To fully see the reality of plastic pollution in our oceans, it may help to recap how it all begins. Plastic is made from crude oil using a procedure that affects the carbon in the oil, creating long chains of carbon atoms called polymers. It is defined by the organic chemistry of the polymer chain, which contains carbon, oxygen, sulfur or nitrogen, and has different molecular structures which influence the property of the plastic. Plastic also contains other additives, mostly plasticizers, which allows the plastic to be flexible like a food wrapper, or become stronger for electronic products. Fillers are also used to improve the product and reduce production costs. The result, pliable or sturdy plastic, ready for a vast array of uses. Read more
Plastic is a seemingly innocuous substance that has woven it’s way across the globe and into every phase of our lives. From birth onward, we depend on plastic as a vehicle or component for a variety of products – baby bottles, polyester apparel, food packaging, canned goods, lotions, chewing gum, facial scrubs, and the list appears to be nauseatingly endless. So if plastics are a part of daily life, it can’t be bad for us or the planet, can it? Read more
* Measuring 73 feet high and spanning the 695 foot wide gorge, the Ripogenous Dam was built in 1920 and initially constructed to control flow in the river for the movement of pulp. In the 1950‘s, a tunnel was drilled in the rock from the dam to McKay Station where driving turbines began providing hydroelectric power. The dam and power station are currently in use. Read more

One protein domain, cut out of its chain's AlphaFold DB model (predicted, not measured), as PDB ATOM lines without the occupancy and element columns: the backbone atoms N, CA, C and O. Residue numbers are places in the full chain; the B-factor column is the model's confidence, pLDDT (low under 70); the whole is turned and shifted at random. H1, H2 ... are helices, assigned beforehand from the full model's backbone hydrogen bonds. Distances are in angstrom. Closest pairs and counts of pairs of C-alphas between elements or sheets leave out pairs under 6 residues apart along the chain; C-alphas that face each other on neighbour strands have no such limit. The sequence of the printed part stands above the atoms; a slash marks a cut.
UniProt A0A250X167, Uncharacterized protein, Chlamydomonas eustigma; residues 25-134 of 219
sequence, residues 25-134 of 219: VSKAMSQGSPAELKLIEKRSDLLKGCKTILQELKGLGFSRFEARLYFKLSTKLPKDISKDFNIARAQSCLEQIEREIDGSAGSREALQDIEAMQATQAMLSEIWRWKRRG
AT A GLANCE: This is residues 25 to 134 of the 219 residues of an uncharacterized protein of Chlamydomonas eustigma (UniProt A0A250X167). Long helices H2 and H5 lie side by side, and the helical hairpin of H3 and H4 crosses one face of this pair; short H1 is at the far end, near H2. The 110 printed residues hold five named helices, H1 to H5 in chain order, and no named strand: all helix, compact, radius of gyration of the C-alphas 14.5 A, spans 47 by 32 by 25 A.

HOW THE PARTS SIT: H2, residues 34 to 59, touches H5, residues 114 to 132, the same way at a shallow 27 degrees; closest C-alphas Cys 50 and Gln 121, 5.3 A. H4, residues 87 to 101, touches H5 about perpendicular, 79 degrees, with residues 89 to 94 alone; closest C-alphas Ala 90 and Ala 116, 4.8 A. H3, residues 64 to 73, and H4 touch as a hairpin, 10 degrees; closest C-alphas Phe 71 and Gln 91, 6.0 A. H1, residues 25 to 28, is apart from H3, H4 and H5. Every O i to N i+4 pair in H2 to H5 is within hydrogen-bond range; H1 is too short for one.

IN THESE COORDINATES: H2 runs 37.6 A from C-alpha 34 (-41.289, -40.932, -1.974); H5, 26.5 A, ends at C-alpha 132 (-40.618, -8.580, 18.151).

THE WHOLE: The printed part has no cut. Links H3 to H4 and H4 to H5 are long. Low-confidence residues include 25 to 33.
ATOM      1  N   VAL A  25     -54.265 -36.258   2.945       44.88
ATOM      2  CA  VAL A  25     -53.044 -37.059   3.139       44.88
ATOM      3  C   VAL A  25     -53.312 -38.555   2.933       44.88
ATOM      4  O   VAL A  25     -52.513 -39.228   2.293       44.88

*Chimney Pond, Baxter State Park, Maine Read more
“Not very many people take their families camping anymore,” she sighted. “People just don’t spend as much time out in nature on the rivers as they used to.” Susan Adams is the property manager at Big Eddy campground, a pristine camp nestled long the west branch of the Penobscot River in Maine. A warm breeze carries the misty rush of a nearby rapid, and is you pause just long enough, you can almost hear nature smiling.
Aquingwak was born and raised in Thule, a thriving settlement of Inuits until 1953. When the United States came to build a remote army base on Greenland’s shores, they choose Thule as the most strategic position. Instead of building elsewhere, they preceded to relocate the population of Thule dwellers in order to construct the base. Thule became Qaanaaq, sixty miles north, and the northern most municipality on the planet continued on. Aquingwak remembers pieces of the great move from his fading childhood memories. Read more